Tuesday, July 29, 2014

Is English Literature a conspiracy to keep non-elites poor in Singapore ?

While it seems that this blog is veering off topic again, I want to emphasize that a good investor is a fox rather than a hedgehog. Good investors employs multiple modes of thinking to extract extraordinary profit from the financial markets.

Keeping off the employment grid and being focused on the markets has somewhat changed me to date. I'm less inclined to adopt exclusively formal models and mathematics to manage my portfolio. A few very good bets of late have been largely driven by my view on political elections, which also led me to care a lot more about culture -  My bet on Germany for this year's World Cup as evidence by a few article ago ( although I'm nowhere as sharp as Andy's dad ), is a result of finding out that Germany is the most linear-active of cultures around the world and conclude that the combination of Gesundlichkeit (thoroughness), statistics and software will allow them to trump any multi-active team like Argentina or Brazil. 

Impending law school also made me interested in local history the first time in my life. I think that you cannot divorce the analysis and interpretation of laws from historical context.

This sea-change in my personality and approach to making money has also made me more bothered about things which may not have anything to do with finance. 

Right now, I'm bothered by English Literature and the Literati in Singapore. Of course, being a writer myself, these guys are folks I really respect privately and count all of them as good friends. My grouse is the general of a class of people - not individuals. 

It started  with an appeal from a newspaper reader  to introduce Higher English into the syllabus which mirrors the Higher Chinese syllabus taught in SAP schools. On my Facebook, the prominent Literati never really gave this idea much thought. Intellectual arrogance was rife and the Literati, in an orgy of mutual back-patting and intellectual masturbation, declared that Higher English is not necessary because English Literature plays that role within our education today. For the first time in my life, I realized that English Literature was not just a subject taught in schools, but a religion and one with plenty of fundamentalist adherents.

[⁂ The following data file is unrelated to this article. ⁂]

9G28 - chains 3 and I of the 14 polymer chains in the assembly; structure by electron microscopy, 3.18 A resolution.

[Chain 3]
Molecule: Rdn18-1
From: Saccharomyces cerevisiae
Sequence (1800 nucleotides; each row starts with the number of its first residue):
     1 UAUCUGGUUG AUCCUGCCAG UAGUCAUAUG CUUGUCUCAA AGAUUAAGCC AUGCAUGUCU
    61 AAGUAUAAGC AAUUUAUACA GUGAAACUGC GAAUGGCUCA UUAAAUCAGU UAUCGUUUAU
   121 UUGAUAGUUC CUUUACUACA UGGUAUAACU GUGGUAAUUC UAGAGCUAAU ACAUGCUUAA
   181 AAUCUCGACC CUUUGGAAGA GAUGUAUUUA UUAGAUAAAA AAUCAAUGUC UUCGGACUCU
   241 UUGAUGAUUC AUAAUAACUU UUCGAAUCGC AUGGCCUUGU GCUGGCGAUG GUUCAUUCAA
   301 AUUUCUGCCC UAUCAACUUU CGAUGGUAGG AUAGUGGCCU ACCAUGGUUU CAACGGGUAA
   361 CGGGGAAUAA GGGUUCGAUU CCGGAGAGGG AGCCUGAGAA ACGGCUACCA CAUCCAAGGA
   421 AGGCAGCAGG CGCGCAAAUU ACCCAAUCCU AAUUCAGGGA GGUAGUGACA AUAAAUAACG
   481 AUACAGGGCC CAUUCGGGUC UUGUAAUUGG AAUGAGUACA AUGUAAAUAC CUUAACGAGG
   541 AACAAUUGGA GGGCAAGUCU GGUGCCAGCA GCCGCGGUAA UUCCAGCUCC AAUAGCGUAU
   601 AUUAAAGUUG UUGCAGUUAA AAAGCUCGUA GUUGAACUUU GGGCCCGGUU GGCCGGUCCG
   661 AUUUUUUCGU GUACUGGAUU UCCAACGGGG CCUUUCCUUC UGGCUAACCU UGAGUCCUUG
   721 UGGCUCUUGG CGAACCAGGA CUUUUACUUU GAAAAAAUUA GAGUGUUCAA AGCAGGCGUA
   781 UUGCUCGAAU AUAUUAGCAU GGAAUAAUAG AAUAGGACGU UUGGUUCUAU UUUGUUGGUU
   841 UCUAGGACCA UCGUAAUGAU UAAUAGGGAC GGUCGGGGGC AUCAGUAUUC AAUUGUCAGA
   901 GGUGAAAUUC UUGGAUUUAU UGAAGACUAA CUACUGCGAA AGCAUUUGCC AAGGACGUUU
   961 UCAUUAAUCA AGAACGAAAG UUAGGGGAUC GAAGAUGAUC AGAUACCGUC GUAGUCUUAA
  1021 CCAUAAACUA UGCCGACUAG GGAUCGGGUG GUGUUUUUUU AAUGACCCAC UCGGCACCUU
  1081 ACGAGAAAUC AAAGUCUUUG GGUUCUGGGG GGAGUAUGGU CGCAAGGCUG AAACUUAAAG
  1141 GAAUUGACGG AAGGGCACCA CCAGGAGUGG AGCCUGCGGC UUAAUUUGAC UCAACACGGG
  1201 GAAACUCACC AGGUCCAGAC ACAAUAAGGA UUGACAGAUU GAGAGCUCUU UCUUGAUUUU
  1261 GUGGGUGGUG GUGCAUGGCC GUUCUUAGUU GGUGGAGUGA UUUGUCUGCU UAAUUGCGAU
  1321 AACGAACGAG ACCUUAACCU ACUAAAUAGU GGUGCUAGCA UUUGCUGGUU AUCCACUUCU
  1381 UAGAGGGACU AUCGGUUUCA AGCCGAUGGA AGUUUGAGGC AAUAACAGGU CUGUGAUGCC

This intellectual arrogance and dismissive attitude can be forgiven if it was merely  confined to an ivory tower, but recent events involving NLB has shown that writers and Literati have cultural and political clout. In a rare public scuffle, NLB was beaten to a pulp and forced to back-peddle from pulping a few children's books. In the end, the outcome was not any better - the loudest guys won. 

The moral of the story is that advantage went to those who are better with words.

Coming back to English Literature, I always thought that we were deliberately taught badly in a Government school so that we will develop a hatred for the humanities and take up technocratic careers. In Secondary 1, Swiss Cottage had Great Expectations by Charles Dickens. Was Great Expectations strategically chosen to keep us Government kids from living out our potential ?

Poor Pip, the protagonist was about our age, when we read the story. When he develops a crush on Estella, he gets friend-zoned because she is actually some emotional weapon wielded by Miss Havisham who has a grouse against men because she was dumped on the altar. When Pip finally gets financial support (Yes ! A scholarship ! ), it had to come from a criminal element in society like Magwitch. 

Because of English Literature, we kids of Swiss Cottage can never realize our ambitions, the poverty mindset on non-elite kids must be ingrained so that we will not rise to take on the status quo. All MacBeth wanted was to be king, but it was prophesied that he will suffer a horrible fate, telling us that ambition leads to tragedy (and don't even listen to that horrible wife of yours). Even reaching the pinnacle of one's career could mean being assassinated, just like Julius Caesar. Don't even think of rebellion - you do not wish to suffer the fate of Brutus !

If English Literature was right, we of Swiss Cottage - government schools with no distinction in the late 1980s, should just accept our lot as ordinary citizens !